The February 2013 issue of Asimov’s arrived in my mailbox a week ago. It’s earlier than I might have expected, but I’m not complaining. Overall I enjoyed this issue more than its immediate predecessor. As usual, even the stories I don’t care for demonstrate exemplary craftsmanship; I didn’t read anything and think “I can’t believe this was published in Asimov’s!” Of the six stories in the issue, my favorites were near-future soft SF and alt-history, while my least favorites were contemporary soft SF and alt-history, so I can’t blame my subgenre predilections for my tastes.
“And Then Some,” by Matthew Hughes. Runs about 18 pages, third person limited and past tense. I’ve found that most often when I dislike a novelette or novella, it’s because it feels padded, like the author had enough material for 1.2 short stories or 0.7 novellas, and decided to stretch it out rather than crush it down to short-story length. “And Then Some” certainly doesn’t suffer from that problem; it’s as long as it needs to be and no longer. In this noir-esque space opera, hardboiled op Erm Kaslo starts out looking for a fugitive, spends a little time a prison camp, and ends up struggling over what may as well be an alchemical Maltese Falcon. It’s not perfect (the book sounds like a plant, but that’s never followed up on) but it surprised me more than once, and in a good way.
“The New Guys Always Work Overtime,” by David Erik Nelson. Runs 10.5 pages, first person limited and past tense. A darkly comic, sad little piece about labor relations. The narrator’s company uses time-travel technology to pluck unskilled labor from the distant past to construct tablet computers on American soil for inflation-adjusted minimum wage, which somehow works out to vast profits (possibly through loopholes in the tax code). All well and good, but there are obvious and substantial discrepancies between the orientation video and his actual day-to-day, which leads to some trouble. I liked the tone of this piece: there’s a lot of exposition to get through, but it’s doled out in an artful and unobtrusive way. Plus it’s not any longer than it needs to be.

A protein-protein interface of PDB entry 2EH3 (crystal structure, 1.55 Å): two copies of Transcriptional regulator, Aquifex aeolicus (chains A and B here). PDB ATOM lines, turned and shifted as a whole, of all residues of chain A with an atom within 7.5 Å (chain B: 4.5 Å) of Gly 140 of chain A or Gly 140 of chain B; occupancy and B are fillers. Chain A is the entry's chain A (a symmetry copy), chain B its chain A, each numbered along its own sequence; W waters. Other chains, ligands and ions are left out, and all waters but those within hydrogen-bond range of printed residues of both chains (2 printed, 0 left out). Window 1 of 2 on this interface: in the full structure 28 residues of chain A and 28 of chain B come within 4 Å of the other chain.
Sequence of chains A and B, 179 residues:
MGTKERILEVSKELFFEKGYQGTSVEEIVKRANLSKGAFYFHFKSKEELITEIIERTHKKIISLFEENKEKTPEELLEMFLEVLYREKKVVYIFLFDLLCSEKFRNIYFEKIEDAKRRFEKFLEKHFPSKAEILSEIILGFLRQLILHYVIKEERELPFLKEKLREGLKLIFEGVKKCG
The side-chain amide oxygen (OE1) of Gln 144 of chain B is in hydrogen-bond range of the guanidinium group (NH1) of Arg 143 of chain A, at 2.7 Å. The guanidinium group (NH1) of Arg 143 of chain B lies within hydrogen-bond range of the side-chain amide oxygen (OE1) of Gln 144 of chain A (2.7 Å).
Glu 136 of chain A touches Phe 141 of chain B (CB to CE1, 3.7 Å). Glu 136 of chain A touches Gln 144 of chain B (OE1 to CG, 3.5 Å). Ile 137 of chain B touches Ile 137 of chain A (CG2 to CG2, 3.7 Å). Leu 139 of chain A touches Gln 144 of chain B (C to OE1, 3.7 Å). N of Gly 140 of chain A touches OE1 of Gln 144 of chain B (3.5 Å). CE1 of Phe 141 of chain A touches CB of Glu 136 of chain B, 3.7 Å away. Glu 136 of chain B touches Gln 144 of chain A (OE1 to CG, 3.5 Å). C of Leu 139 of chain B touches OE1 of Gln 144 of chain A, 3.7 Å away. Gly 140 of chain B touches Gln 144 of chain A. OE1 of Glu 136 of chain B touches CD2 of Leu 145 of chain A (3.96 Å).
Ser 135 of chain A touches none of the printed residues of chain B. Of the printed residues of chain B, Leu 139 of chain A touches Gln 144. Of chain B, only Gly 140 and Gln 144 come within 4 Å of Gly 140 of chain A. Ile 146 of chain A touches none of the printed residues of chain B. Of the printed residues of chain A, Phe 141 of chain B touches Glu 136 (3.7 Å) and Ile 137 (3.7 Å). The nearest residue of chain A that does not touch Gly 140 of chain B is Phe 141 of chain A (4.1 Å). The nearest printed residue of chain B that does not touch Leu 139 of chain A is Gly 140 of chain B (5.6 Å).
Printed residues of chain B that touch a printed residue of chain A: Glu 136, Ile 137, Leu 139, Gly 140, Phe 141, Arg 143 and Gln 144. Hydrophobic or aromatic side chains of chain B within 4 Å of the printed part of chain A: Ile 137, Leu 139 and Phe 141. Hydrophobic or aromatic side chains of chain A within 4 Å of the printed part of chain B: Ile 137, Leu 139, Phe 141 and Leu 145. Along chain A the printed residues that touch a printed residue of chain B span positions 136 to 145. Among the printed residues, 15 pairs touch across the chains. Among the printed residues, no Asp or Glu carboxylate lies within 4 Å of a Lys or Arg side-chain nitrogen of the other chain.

“Outbound from Put-In Bay,” by M. Bennardo. 10 pages, first limited past again. AH piece about a smuggler going back and forth over what’s left of Lake Erie, after a 20th century that saw a new Ice Age and the dissolution of the USA. Canada doesn’t sound like someplace I’d like to visit. A gloomy tale, full of dark portents — the narrator is getting too old for her work, and that work might become obsolete before she’s ready to quit, as economic conditions continue to change for the worse. Missed opportunities and regrets and poor choices. The sense of foreboding doesn’t mesh perfectly with the action/adventure smuggling material, but it works more than it doesn’t, and the choice of protagonist was interesting and unusual.